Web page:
Recognizing the Difference between Back Pain & Kidney Pain

Recognizing the Difference between Back Pain & Kidney Pain

Solving the mystery behind what is the cause of back pain is a difficult task. It can be especially tricky if there has not been any recent injury. There is a collection of all kinds of different muscles, joints, nerves, and ligaments that can get hurt back there. There is also a chance that there might be some organs in the part where you would assume just to be your back. You can get back soreness due to these organs.

The kidneys are a bean-shaped organ located beneath the rib cage on both sides of your spine. The kidneys are responsible to filter the extra water from the blood to produce urine. Expect to get some irritating back aches when your kidneys get swollen or blocked. These are just some of the reasons why back pain needs your attention ASAP. 

If left untreated, swollen kidneys can become the cause of high blood pressure, kidney damage, and sometimes lead to organ failure. This is one of the reasons why you need to be sure if your backache is a muscle twinge that can get better with some rest and aspirin. Or if it is an underlying issue with your kidneys that needs a doctor’s attention.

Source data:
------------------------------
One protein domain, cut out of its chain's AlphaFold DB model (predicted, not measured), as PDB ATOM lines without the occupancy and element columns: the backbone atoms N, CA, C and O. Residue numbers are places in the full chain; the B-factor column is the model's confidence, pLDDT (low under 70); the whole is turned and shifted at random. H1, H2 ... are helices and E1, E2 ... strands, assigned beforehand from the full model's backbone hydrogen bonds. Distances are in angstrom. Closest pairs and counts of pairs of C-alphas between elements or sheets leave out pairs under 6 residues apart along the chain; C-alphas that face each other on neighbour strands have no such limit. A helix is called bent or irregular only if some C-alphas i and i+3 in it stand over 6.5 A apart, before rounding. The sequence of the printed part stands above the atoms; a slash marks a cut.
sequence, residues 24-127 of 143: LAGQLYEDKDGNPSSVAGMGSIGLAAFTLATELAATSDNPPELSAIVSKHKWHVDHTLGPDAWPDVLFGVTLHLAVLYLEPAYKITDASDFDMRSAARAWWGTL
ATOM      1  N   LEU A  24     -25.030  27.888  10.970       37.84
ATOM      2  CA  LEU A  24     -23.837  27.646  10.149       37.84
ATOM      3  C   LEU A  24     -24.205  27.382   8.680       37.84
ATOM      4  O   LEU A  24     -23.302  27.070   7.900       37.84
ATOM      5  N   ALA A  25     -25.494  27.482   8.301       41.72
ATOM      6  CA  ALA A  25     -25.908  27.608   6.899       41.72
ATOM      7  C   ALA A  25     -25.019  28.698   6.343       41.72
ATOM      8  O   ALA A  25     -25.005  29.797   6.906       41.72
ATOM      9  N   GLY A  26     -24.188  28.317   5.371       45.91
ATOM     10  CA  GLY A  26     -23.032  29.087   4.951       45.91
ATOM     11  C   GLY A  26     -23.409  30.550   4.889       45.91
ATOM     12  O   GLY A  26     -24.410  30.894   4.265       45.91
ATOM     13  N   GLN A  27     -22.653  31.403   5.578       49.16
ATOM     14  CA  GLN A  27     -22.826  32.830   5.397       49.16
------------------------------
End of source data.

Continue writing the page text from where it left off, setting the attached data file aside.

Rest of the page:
How To Tell the Difference Between Kidney Pain & Back Pain

So how do you know if it is back pain or kidney pain? To understand the difference between the two, there are two basic factors you need to identify. The first is the exact location of the pain and the second is the type of ache you are feeling.

Place of the Pain:

Back pain can be anywhere up or down your back if you have a ligament strain, disc damage, or pulled muscle. It is more likely to be near the lower spine, also known as the lumbar region. The reason is that this area supports most of our body weight throughout the day. The back becomes vulnerable to damage, muscle fatigue, and injury because all of our body weight acts on this part of our body.

The pain can also be lower down your butt or in one of your legs if it is because of a nerve issue. This is the reason why back injuries lawyers always ask you to consult a general physician first before making any hasty decisions. Kidney pain manifests itself more towards the middle of your back. You will also be able to feel it on either side of the spine also known as the flank area.

Kind of Pain

You might feel back pain like a sharp burning sensation or it could be a dull ache. There might also be some tingling or numbness in your legs. The way to recognize back pain is that it might flare up or lessen based on your posture or how you move. You might not feel the back pain as you stand.

But your back will begin to burn as you bend over to pick up your backpack. It will not be the kind of pain you would want to hire a Phoenix burn injury lawyer, but it will be super agonizing. You will feel your back is burning if you remain seated for long hours. At the same time, you will find that even the slightest exercise makes your back feel a little bit better.